Lively, entertaining reviews of, and essays on, old and newer films and everything relating to them, written by professional author William Schoell.

Thursday, January 23, 2014


Ona Munson and Gene Tierney

THE SHANGHAI GESTURE (1941). Director: Josef von Sternberg.

In this very odd movie, a young lady looking for thrills in Shanghai, who calls herself Poppy (Gene Tierney), enters the establishment of one "Mother Gin Sling" (Ona Munson), becomes smitten with the shady character, Omar (Victor Mature), and develops too much of a taste for gambling. Mother invites several people to celebrate Chinese New Year's with her, including Sir Guy Charteris (Walter Huston), whom she knew years ago under another name and wishes vengeance upon; she is unaware of any connection Poppy may have to Charteris. There's the basis of a good story in Shanghai Gesture, but the movie isn't well written or well put together, with most of the imagination going into some elaborate settings. The performances are good for the most part, although Ona Munson lacks the vigor and fire that an actress like, say, Barbara Stanwyck or Anna May Wong (who should have been cast) could have brought to the role. Eric Blore, Mike Mazurki (as a rickshaw!), and Maria Ouspenskaya all have supporting parts, although Ouspenskaya has no dialogue. Phyllis Brooks makes an impression as the stranded chorus girl, Dixie, but her part in all this is never clearly defined. The whole production is inherently racist and badly dated. Josef von Sternberg also directed The Devil is a Woman, which is vastly superior to this.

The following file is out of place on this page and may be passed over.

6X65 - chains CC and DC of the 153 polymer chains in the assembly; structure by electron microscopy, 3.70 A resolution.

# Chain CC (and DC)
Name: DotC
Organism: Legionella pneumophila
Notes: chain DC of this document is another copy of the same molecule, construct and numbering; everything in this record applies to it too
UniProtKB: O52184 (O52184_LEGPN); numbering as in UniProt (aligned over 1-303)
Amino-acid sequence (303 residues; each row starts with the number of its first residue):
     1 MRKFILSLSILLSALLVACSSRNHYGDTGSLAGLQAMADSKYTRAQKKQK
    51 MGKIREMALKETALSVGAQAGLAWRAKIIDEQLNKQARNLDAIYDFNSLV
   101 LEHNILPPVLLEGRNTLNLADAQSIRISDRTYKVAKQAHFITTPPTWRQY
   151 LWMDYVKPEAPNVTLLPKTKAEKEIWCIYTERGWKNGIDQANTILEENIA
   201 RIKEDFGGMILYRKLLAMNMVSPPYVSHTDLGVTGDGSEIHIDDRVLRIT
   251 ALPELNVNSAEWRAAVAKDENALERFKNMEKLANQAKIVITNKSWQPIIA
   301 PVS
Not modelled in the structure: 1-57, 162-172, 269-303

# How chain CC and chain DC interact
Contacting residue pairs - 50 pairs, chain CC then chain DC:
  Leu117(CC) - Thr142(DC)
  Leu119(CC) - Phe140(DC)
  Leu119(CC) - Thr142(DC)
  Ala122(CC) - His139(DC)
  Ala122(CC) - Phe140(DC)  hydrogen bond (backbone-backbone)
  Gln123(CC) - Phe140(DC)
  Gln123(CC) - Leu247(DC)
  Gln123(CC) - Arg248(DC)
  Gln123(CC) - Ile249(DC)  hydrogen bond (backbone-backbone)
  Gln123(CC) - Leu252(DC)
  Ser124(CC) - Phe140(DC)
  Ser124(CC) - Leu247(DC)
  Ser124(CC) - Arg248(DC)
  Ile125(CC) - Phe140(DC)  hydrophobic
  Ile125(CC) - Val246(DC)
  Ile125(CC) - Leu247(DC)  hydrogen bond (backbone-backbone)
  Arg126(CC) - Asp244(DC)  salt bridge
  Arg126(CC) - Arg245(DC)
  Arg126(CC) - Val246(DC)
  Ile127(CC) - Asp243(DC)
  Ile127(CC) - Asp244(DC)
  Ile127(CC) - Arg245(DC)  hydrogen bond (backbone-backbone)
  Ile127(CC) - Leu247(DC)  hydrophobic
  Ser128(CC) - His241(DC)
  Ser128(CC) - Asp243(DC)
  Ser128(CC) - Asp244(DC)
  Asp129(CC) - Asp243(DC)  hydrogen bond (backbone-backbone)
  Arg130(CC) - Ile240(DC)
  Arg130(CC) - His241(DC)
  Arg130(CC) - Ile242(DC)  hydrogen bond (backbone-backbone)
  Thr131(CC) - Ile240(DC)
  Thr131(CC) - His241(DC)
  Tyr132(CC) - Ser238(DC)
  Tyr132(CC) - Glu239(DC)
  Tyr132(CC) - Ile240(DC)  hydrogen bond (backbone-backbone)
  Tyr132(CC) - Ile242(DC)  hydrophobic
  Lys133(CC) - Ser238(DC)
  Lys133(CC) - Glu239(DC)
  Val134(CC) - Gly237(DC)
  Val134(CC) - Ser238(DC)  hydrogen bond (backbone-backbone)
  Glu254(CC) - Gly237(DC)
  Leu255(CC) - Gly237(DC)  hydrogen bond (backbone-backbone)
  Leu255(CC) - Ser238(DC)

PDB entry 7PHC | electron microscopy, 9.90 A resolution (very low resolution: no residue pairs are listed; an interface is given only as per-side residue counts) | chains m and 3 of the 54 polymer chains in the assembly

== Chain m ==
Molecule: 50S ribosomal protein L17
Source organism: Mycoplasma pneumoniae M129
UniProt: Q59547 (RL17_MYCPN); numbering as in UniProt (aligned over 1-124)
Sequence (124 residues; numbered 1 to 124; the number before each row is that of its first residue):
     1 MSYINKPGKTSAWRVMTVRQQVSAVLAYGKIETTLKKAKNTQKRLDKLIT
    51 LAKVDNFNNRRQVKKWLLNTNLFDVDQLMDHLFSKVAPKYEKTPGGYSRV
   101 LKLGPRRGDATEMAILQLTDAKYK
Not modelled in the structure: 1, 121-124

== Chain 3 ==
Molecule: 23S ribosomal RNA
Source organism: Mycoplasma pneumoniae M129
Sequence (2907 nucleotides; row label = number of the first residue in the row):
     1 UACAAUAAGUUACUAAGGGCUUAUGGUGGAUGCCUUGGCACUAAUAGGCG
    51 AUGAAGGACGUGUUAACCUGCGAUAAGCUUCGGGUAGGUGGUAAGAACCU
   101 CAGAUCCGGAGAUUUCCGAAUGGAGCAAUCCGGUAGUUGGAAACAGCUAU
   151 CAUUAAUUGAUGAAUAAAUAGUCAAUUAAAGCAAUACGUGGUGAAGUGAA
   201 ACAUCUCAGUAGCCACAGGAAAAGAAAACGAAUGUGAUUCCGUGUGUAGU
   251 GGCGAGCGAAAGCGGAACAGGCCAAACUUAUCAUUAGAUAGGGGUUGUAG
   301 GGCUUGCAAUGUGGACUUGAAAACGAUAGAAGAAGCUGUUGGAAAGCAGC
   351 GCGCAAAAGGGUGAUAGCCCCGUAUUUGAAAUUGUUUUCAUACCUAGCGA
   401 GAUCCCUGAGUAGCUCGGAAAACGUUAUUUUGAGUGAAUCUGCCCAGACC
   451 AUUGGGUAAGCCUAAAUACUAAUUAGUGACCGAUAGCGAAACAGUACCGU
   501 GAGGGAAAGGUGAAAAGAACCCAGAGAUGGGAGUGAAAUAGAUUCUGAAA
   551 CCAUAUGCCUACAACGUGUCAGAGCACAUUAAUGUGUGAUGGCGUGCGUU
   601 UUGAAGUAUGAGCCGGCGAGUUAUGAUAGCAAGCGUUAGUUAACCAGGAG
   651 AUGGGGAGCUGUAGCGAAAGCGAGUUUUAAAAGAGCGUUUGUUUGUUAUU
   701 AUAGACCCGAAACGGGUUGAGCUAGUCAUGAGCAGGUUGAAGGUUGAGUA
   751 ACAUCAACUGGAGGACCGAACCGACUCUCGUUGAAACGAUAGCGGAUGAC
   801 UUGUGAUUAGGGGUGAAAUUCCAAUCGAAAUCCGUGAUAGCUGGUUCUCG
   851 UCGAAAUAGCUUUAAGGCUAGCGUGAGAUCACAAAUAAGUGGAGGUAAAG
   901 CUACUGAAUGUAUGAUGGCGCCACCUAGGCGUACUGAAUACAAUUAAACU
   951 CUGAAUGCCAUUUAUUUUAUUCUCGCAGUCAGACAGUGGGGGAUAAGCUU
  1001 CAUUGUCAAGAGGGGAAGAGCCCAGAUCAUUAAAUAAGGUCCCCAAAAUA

Verdict: Too weird for its own good. **.

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